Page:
Prison Break

Jack Coulehan

I eavesdrop on the cells in your brain,
which are trying to bust out of a prison
surrounded by broken connections.

They make an almost inaudible hum
beneath mechanical whooshes and pings
surrounding your hospital bed. I listen

while sitting with your hand in mine,
not comforted by the confusion
of intensive care–I know your brain

is scheming, despite these machines
and my heartache, to escape. Its intention
is clear–get out while there is still time.

Some of the doctors say, She’s young and strong.
Do the tunnelers in your brain hear them?
I eavesdrop–the messages you send are thin

and receding. There must be a billion
routes to escape your prison
and each one takes you away from me.

About the poet:

Jack Coulehan is a poet, physician and medical educator whose work appears frequently in medical journals and literary magazines. His sixth collection of poetry, The Wound Dresser, selected by former poet laureate Robert Pinsky as a finalist for the 2016 Dorset Prize, was published this summer by JB Stillwater. In 2012 he received the Nicholas Davies Award of the American College of Physicians for “outstanding lifetime contributions to the humanities in medicine.”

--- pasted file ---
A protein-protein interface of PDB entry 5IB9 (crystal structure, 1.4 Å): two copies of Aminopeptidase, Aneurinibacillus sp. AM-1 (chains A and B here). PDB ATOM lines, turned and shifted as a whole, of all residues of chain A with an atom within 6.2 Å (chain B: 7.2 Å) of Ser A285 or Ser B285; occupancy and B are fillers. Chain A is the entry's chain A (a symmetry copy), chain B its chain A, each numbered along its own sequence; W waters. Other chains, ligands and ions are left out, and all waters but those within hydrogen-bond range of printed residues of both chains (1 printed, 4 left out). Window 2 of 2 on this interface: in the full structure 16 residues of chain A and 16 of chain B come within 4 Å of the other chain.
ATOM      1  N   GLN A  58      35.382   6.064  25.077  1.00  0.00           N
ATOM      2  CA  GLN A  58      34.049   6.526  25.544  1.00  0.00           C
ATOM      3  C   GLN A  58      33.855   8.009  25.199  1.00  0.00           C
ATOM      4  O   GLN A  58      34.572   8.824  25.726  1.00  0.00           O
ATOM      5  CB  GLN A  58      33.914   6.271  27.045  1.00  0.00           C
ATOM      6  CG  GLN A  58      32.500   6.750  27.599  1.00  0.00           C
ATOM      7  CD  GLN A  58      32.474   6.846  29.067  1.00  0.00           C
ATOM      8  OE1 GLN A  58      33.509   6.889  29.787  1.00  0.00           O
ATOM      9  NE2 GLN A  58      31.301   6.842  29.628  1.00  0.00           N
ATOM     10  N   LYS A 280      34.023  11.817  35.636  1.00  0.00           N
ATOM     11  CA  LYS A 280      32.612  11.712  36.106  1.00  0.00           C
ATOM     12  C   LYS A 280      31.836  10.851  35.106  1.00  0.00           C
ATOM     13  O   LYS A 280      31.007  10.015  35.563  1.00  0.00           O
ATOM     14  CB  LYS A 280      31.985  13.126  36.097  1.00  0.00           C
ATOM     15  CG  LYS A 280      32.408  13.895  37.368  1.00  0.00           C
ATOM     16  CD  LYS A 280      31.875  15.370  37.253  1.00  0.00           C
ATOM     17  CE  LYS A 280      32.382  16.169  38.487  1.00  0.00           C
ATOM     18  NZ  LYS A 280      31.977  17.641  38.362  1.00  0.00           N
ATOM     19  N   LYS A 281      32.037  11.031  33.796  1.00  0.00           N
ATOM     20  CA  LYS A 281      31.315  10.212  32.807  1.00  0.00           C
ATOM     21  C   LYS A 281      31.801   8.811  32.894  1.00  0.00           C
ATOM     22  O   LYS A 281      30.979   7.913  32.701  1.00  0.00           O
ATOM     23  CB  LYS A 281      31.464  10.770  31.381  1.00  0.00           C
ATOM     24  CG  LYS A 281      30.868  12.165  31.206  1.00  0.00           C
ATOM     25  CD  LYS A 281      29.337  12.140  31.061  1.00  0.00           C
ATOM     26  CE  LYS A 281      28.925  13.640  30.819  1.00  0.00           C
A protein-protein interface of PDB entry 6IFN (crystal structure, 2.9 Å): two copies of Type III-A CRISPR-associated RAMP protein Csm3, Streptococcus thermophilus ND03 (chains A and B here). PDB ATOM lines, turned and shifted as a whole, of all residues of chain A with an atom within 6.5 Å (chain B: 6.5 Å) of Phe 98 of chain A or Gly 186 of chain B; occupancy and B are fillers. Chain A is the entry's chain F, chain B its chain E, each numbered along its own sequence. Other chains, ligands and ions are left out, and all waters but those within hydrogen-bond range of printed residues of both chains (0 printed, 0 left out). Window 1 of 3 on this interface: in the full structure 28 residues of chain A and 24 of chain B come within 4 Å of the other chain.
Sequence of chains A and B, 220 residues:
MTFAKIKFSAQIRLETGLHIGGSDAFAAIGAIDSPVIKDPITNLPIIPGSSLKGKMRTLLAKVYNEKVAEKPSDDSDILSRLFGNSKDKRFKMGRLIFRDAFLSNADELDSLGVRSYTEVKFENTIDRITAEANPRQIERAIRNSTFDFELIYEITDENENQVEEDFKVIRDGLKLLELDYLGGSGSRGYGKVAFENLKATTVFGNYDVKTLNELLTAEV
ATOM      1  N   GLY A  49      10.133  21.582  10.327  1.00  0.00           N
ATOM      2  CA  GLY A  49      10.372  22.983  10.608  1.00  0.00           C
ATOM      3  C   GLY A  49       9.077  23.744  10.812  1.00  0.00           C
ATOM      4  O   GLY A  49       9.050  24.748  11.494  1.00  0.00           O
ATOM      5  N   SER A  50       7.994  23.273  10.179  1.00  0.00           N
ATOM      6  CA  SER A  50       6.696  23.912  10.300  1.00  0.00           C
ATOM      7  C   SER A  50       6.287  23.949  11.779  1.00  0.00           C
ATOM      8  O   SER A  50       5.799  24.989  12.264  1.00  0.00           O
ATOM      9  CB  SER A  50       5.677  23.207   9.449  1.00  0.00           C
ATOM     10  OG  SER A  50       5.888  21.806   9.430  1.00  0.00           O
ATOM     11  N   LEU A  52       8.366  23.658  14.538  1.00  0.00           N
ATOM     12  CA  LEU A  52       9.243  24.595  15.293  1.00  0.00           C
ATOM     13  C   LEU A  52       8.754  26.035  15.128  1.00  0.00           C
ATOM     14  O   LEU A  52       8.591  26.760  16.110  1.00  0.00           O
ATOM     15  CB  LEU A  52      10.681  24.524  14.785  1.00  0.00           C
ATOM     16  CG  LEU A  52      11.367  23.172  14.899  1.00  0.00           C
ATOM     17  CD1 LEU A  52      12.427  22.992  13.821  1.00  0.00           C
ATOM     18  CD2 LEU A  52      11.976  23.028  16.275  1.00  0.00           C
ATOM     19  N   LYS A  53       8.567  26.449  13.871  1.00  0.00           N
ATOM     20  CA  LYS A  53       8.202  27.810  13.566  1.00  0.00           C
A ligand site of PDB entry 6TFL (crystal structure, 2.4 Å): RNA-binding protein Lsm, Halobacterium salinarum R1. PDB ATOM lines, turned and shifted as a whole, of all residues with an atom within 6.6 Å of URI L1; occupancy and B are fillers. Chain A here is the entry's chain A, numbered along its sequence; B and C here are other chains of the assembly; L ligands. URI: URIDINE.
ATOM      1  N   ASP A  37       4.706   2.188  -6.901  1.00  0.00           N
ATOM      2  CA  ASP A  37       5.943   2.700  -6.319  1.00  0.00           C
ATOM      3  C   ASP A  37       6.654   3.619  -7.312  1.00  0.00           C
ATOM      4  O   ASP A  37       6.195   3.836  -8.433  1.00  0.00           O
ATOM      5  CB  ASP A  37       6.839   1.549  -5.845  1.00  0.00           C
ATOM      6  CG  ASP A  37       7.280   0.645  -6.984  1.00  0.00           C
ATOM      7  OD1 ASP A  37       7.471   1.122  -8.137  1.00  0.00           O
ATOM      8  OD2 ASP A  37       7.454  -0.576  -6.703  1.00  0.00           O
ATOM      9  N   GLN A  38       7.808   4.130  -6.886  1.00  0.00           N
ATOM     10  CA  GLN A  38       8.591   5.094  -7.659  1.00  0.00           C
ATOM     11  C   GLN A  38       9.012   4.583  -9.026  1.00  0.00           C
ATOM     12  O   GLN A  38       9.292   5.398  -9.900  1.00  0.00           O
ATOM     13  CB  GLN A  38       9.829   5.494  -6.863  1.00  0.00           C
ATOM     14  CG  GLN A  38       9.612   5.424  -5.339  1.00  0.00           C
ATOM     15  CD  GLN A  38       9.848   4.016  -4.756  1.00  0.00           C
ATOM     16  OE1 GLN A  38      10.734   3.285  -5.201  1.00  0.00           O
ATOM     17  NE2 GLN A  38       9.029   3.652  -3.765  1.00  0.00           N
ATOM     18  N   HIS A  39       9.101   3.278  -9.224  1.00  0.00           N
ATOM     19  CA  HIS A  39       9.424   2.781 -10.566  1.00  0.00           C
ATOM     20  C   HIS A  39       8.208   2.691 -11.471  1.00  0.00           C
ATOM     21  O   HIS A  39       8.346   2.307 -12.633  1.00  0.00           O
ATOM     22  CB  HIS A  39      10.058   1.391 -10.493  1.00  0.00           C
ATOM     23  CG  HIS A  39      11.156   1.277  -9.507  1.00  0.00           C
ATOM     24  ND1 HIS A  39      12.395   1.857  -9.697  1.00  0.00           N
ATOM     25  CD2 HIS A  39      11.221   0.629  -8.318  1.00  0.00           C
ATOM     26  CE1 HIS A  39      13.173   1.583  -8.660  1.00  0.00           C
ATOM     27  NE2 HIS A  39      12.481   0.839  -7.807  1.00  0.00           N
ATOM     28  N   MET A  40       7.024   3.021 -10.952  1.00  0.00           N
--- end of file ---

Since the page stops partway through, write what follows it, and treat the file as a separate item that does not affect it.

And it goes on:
About the poem:

“For decades I’ve observed unresponsive patients in ICUs, and their distraught friends and family members. I’ve wondered about the mystery of human consciousness. Despite the advances of neuroscientists, no one has any idea how electrochemical reactions create a self, an interior life. In this poem I imagine myself confronting this mystery in someone I love.”

Poetry editors:

Johanna Shapiro and Judy Schaefer

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Comments

4 thoughts on “Prison Break”

  1. Warren Holleman

    I love the poem–it allows me to eavesdrop on the cells of Jack Coulehan’s brain, which goes places I want to go and sees things I want to see. Thanks!

  2. Barbara Young

    What a wonderful, wonderful poem!

    We are getting closer and closer, I guess, to solving some of the mysteries engaging Dr. Coulehan–OR ARE WE?

    I wish he would write a long prose piece in addition to his poetry, just so we could follow the exquisite meandering of his lovely brain.

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